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Giants: Potential landing spots for free agent Kevin Pillar

Former Giants outfielder Kevin Pillar. (Photo by Thearon W. Henderson/Getty Images)
Former Giants outfielder Kevin Pillar. (Photo by Thearon W. Henderson/Getty Images)
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San Francisco Giants
Cubs outfielder Jason Heyward. (Photo by Quinn Harris/Getty Images)

The Chicago Cubs have a lot of outfielders, including Jason Heyward, Kyle Schwarber, Ian Happ, and Albert Almora. However, each player is either still developing or struggles in more than one facet of the game.

So, is it wise to add another player to the bunch?

Almora appeared in 125 games as a center fielder for the Cubs in 2019, but was worth -1.0 WAR and posted a 66 OPS+, so the Cubs will likely look for better offensive production.

Similar to Almora, Happ is still developing as a player. He spent considerable time with the Cubs Triple-A affiliate in 2019 to work on his approach at the plate, and when he earned a promotion, his hard work paid off as he posted a 126 OPS+ in 156 plate appearances.

Happ has the versatility to play all over the field, and it is likely that the Cubs will continue to use him in that super-utility role.

Throughout their careers, Heyward and Schwarber have generated a .648 OPS and .658 OPS, respectively, against left-handed pitchers. Both players would benefit from fewer plate appearances against southpaws.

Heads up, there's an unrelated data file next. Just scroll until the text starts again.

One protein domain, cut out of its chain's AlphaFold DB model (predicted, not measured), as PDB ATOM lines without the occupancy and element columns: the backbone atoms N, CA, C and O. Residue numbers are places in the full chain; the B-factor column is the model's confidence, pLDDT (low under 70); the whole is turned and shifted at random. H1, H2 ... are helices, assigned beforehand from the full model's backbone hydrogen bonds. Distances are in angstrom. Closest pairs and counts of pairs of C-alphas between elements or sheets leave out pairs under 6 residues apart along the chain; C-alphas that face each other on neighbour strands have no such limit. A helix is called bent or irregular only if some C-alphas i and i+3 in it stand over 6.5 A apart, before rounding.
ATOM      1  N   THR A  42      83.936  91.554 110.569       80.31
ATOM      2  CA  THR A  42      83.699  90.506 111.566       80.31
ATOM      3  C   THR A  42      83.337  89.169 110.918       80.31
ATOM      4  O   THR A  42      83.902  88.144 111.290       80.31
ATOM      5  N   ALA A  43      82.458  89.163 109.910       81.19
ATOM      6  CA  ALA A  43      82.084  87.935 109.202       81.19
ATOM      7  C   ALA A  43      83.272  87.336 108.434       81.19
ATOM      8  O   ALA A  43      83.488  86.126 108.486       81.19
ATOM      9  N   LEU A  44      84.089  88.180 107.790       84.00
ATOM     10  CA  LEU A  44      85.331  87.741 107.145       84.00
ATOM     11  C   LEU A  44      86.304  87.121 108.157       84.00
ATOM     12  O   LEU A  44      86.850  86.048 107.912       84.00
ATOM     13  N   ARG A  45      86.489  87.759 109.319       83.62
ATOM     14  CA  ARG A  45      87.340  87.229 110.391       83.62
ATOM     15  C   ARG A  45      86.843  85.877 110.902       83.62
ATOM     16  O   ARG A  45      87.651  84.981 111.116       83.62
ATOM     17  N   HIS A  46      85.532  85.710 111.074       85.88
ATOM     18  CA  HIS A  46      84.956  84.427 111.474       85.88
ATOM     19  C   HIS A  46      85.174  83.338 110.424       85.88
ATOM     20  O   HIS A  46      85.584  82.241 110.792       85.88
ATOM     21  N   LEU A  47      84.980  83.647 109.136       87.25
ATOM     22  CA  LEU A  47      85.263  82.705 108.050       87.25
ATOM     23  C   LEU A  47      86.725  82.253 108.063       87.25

Pillar’s right-handed bat would pair well with Heyward and Schwarber, while also giving the Cubs better coverage for when they play against a tough left-handed pitcher.

The Cubs are light on minor league talent, and their farm system ranks as one of the worst in baseball, so trading away prospect capital is not a viable option to improve their center field position. However, they have been dangling catcher Willson Contreras in trade talks, and have often been connected to Kansas City Royals second baseman Whit Merrifield.

In addition to this, they have limited payroll space. According to Spotrac, the Cubs already have $214 million committed to the 2020 roster, which is $6 million over the Collective Bargaining Tax (CBT) threshold. At this point, they will be taxed on any player they add, so they will need to be careful if they dip into free agency.

With that being said, Pillar is not likely to receive much more than the $5.8 million salary he earned in 2019. Despite being over the tax, adding Pillar would give the Cubs more production than what they received from the center field position in 2019.

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